|Publication number||US7766503 B2|
|Application number||US 12/023,807|
|Publication date||Aug 3, 2010|
|Priority date||Jan 31, 2008|
|Also published as||US20090196023|
|Publication number||023807, 12023807, US 7766503 B2, US 7766503B2, US-B2-7766503, US7766503 B2, US7766503B2|
|Inventors||Nathan D. Heiking, James W. Hawkins|
|Original Assignee||Kenall Manufacturing Co.|
|Export Citation||BiBTeX, EndNote, RefMan|
|Patent Citations (19), Non-Patent Citations (13), Referenced by (3), Classifications (20), Legal Events (2)|
|External Links: USPTO, USPTO Assignment, Espacenet|
This invention is related generally to interior luminaires and more particularly to lighting fixtures which are ceiling-mounted and include at least one examination light and a graphics light box, most particularly luminaires used in medical-patient rooms.
Many different types of lighting fixtures, including ceiling-mounted fixtures for various applications and locations, are known in the art. Such fixtures have been installed for illuminating stores, offices, supermarkets, schools, hospitals, banks, and other interior areas. Appreciating the versatility of such lighting fixtures, including the many engineering designs and configurations, there remains a need for a ceiling-mounted fluorescent or LED (light-emitting diode) luminaire for a medical-patient-room which provides a high-output medical examination light as well as a light which is psychologically pleasing to the patient room environment provided through a graphics light box. Traditional lighting fixtures are not readily adaptable for this purpose. In particular, conventional structures and lighting methods are not adapted for providing adequate examination light while also being psychologically pleasing to patents.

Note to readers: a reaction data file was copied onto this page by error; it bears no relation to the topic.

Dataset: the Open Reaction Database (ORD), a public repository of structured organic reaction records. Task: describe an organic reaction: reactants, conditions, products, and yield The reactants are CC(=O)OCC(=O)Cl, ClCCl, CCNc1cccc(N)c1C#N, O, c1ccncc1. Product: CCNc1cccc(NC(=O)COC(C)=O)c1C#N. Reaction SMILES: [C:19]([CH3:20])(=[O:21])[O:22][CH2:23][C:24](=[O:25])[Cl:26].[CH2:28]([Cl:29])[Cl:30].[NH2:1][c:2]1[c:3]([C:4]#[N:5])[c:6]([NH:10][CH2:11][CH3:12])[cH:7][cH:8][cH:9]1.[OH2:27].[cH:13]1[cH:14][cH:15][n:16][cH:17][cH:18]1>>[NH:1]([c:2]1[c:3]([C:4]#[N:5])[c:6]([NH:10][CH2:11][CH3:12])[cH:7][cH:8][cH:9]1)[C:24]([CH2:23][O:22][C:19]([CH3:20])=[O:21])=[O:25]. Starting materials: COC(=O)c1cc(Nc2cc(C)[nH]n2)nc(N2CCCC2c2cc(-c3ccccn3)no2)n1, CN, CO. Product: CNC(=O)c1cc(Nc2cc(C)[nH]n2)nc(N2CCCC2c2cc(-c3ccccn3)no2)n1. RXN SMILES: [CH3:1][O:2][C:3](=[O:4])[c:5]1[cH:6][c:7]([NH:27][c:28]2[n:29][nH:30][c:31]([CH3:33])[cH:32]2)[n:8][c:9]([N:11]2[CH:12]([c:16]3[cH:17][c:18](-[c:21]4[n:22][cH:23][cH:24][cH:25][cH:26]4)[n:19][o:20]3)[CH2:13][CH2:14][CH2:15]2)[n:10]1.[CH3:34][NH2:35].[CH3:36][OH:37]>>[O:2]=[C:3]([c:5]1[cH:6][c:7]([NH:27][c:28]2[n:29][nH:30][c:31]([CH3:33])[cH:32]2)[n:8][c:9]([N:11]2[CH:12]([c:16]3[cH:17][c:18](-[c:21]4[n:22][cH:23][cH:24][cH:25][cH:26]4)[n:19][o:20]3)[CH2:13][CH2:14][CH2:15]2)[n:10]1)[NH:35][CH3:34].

Many ceiling-mounted fluorescent and LED luminaires used in locations such as medical-patient-rooms require a fixture which is unique, high-performance and also a high-value lighting solution. The typical patient room will contain high-output examination lights for a doctor or nurse to conduct either routine or emergency procedures without the need to transport a patient to a different location. In recent years, the medical industry has given increased attention to the psychological well-being of the patient and the role it plays in patient recovery.
There is a need for a lighting fixture which incorporates both a medical examination light as well as a graphics light box which, when mounted above a patient bed, would provide pleasing images for the patient to observe. There is also a need for a light the cover of which can be attached, closed, removed and maintained by a single individual.
Various ceiling-mounted lighting fixtures have been developed to include an apparatus and a method for installing the fixture. An example of such a prior art fixture is disclosed in U.S. Pat. No. 5,997,158 (Fischer et al.). Color changing devices have also been developed. An example of such a prior art apparatus is seen in U.S. Pat. No. 6,888,322 (Dowling et al.). Methods and apparatus have also been devised to reduce patient stress and expedite recovery as seen in U.S. Pat. Nos. 6,870,673 (Cromer et al.) and 5,676,633 (August).
Some lighting fixtures in the prior art require that the medical examination light and the graphics light box be separate fixtures. This mandates that three or more separate lighting fixtures be purchased, installed and maintained per hospital bed. The increased cost and maintenance time translates into lost revenue for the hospital. Therefore, it would be desirable to have a lighting fixture which incorporates at least one examination light and a graphics light box into a single fixture housing.